What are the most difficult and most exciting parts of your practice?
AIRLAB: “A constant challenge that we always face persists when we carry out our designs. The lack of precedents and construction standards in 3D printed architectural designs becomes a difficulty in getting approvals from the building construction authorities. Therefore, we need to conduct tensile tests and run additional simulations to prove that our systems can be applied in real-life conditions. AIRLAB typically fully develops the structural calculations in our designs, as part of an iterative process. That allows us to have full control of what happens in each of the components involved. Our structural design follows Eurocode regulations. Airmesh, for instance, is the first 3D printed structure approved by the Singapore Building Construction Authority (BCA) for temporary occupation in Singapore for up to three years.
And, for the same reasons, our practice is very exciting. There is not much done in this field yet, so we have more space to experiment and unlimited motivation to keep innovating. Usually, the results turn out beyond our expectations. We involve the whole AIRLAB team in every step, from conception to final assembly, and a great sense of bonding is developed through that process. The significant synergies between architects, material scientists, and engineers happening in our team help push the boundaries of physics, mechanical and material properties, to make an impact in the built environment.”
Business question: what is the most effective marketing technique that you have experienced to effectively drive new sales or projects?
AIRLAB: “In the last five years, AIRLAB’s research on 3D printed functional structures is highly rigorous and has been echoed and well-studied in a growing number of papers and scientific publications internationally such as IASS and ACADIA in MIT, or CAADRIA in Beijing. That gives us solid trust in the field of technology innovation.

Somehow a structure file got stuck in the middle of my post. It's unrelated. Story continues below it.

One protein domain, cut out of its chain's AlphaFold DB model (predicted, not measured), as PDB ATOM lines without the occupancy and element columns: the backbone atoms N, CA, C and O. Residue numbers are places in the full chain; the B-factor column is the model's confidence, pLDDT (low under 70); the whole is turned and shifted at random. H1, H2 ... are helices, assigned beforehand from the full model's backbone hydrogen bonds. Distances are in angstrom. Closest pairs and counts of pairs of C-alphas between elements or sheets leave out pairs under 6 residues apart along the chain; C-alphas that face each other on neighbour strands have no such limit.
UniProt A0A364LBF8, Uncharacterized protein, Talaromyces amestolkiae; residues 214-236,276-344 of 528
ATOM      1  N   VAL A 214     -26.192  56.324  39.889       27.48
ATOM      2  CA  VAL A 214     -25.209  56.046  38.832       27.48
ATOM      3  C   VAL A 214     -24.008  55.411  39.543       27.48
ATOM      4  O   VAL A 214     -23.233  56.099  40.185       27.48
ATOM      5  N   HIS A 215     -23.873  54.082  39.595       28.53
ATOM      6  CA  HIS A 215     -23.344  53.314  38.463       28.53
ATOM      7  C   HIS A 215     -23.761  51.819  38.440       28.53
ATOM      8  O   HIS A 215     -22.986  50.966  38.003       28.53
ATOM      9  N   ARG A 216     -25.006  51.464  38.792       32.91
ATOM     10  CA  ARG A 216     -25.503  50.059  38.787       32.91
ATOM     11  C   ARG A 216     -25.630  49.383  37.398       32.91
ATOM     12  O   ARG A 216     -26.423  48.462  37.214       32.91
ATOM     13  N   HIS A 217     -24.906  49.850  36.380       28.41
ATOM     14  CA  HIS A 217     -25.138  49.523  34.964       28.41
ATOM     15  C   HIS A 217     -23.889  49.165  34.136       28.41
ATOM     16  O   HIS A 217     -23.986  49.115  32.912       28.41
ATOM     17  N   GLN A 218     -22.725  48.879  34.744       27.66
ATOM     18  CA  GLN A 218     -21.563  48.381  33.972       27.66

Besides, international recognition with prestigious awards backs our design approach. Prizes like the German Design Award 2020, the Rethinking The Future Awards in 2019, 4 SG Marks (two of them just announced!), and a Nomination to the President Design Award in Singapore contributed to getting more visibility and prestige.
Besides, we have been selected for two consecutive editions, for the Venice Biennale of Architecture. In 2018 in the Singapore pavilion, and this year as part of ‘Uncertainty,’ the Spanish Pavilion, which has recently postponed to May 2021. Moreover, AIRLAB gets full visibility with publications like Dezeen, Archdaily, Designboom, and printed magazines like IW Magazine Taiwan or Detail Germany. It helps disseminate our work amongst the designer’s community.”
What are the challenges or goals for AIRLAB in the near future?
AIRLAB: “We want to keep leading the change for the way we think, design, and fabricate architecture in the new AI paradigm. Therefore, we are embarking on new design challenges, exploring new fabrication processes, and targeting larger scale designs in our pipeline.
AirLab is currently producing a bespoke work cell to 3D Print recycled PET from scrap bottles to make furniture and other architectural features and products. That is in collaboration with new and super supportive industry partners like DB Schenker or Netatech. We expect to have shareable results by the end of Q3 2020 (if the Covid-19 situation allows!).
Besides, we are tackling food-security challenges by designing vertical farming modules utilizing large-scale 3Dprinting in clay and sand, in collaboration with HDB Singapore.
And lately, we are working on Airmesh 2.0 with the ambition to be the first fully-permanent inhabitable construction to get full approval by a Building Construction Authority. It will open the potential to scale the system to larger structures, like bridges, stadiums, or even skyscrapers.”
If you are curious to know more about studios utilizing digital technologies to manufacture products, don’t miss THEVERYMANY – Lightweight structures to explore form and spatial experience.